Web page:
Double Oscar winner won't improvise but gets the last laugh
HORRIBLE BOSSES 2 directed by Sean Anders, written by Anders and John Morris, with Jason Bateman, Jason Sudeikis, Charlie Day and Christoph Waltz. A Warner Bros. release. 108 minutes. Now playing. For venues and times, see Movies.
LOS ANGELES – Christoph Waltz does not like to riff. And he’s okay with it.
Earlier in the day, the two-time Oscar winner endured the press conference for Horrible Bosses 2, where he was the only cast member who didn’t have a wacky story about the craziest thing he said or did in the movie – partially because the movie doesn’t require him to get as crazy as co-stars Jason Bateman, Jason Sudeikis, Charlie Day and Jennifer Aniston, and partially because he doesn’t improvise. Like at all.
His co-stars razzed him affectionately for this, and Waltz played along, but it was clear he wasn’t just doing a bit. When we sit down together in more reasonable circumstances later that day, the first thing I ask him is how real his discomfort was.
“I really am extremely uncomfortable,” he says. “And also I have sort of academic objections. I’m not the writer. Why would I, in the best case, interfere with the writer, and in the worst case, help the writer out? It’s not what I do. If you want me to write a script, ask me to write a script I don’t know whether I can do it, but that’s a clear deal. But don’t put a script in front of me and then ask me to do it differently. Put a different script in front of me.”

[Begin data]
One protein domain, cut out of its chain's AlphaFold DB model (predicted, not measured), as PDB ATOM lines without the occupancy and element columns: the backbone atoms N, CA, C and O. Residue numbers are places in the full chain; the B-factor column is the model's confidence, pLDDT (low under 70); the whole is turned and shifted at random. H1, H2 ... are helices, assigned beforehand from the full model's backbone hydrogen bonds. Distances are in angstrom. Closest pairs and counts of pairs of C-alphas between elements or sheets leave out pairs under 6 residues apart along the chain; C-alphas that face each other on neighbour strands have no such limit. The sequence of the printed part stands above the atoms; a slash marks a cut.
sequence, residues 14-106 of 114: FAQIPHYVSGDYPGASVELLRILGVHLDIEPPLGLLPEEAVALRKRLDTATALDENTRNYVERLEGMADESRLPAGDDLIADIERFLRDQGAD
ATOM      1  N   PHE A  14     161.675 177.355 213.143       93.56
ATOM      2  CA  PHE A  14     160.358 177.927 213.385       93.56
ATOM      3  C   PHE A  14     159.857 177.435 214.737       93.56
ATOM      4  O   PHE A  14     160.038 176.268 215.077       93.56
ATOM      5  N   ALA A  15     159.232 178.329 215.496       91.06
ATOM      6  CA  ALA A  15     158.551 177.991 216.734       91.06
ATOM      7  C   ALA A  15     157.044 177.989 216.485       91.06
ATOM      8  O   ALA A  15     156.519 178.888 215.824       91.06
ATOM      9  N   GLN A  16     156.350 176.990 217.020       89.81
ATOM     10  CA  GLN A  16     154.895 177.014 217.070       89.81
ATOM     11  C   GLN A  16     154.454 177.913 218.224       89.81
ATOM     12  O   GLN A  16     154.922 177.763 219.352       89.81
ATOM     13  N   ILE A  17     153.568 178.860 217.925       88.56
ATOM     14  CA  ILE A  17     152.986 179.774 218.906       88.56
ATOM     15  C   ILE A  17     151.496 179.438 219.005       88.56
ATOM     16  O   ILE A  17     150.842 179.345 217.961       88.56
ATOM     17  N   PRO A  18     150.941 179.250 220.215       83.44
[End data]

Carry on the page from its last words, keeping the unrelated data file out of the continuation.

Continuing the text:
Waltz doesn’t come across as angry or argumentative, mind you. He’s speaking with the same genial rhythms you’ve heard in Inglourious Basterds, Django Unchained, Carnage and even that regrettable Green Hornet movie. (I can’t wait to see him play Blofeld in the next James Bond picture, as reported earlier this week.)
As an actor, he projects a quality of being the most reasonable person in the room – even when, as in Basterds, he is most certainly not.
It’s the perfect attitude for his character in Horrible Bosses 2, an entirely respectable mogul who sets the master plot in motion when he pleasantly screws the boneheaded heroes (Bateman, Sudeikis and Day) out of a lucrative business deal.
Somehow, Waltz’s discomfort with everyone else’s looser style of acting becomes one of the funniest things in Horrible Bosses 2. His refusal to engage reads as the act of a man who’s blundered into a world of maniacs. His professional demeanour becomes its own running joke.
“Absolutely!” he says. “I was talking to Ralph Fiennes yesterday – we had a round table [for another event], the actors – and the subject came to self-consciousness. Ed Norton raised that subject. And I said, ‘Yes, sometimes you have to deal with self-consciousness, but that’s not a bad thing. There’s no moral aspect to self-consciousness sometimes it’s the exact right thing.'”
He discusses his Horrible Bosses character as a cog in a larger machine – again, not disparagingly, but semiotically.
“Comedy is about specific mechanics,” he says. That leads to a conversation about Jean-Luc Godard’s Goodbye To Language 3D (I’ve seen it he hasn’t and is very curious) and theories of acting.
“How do I lead an audience?” he asks rhetorically. “How do I pull you in? Because it’s about you it’s not about me. I recently read something that made such an impression on me, something that Harrison Ford said. He said, ‘My job as an actor is not to show you how close I am to the character. My job is to show you how close you are to the character.’
“That’s such a smart thing to say,” Waltz says. “Because [otherwise] why tell the story in the first place? Just to while the time away?”
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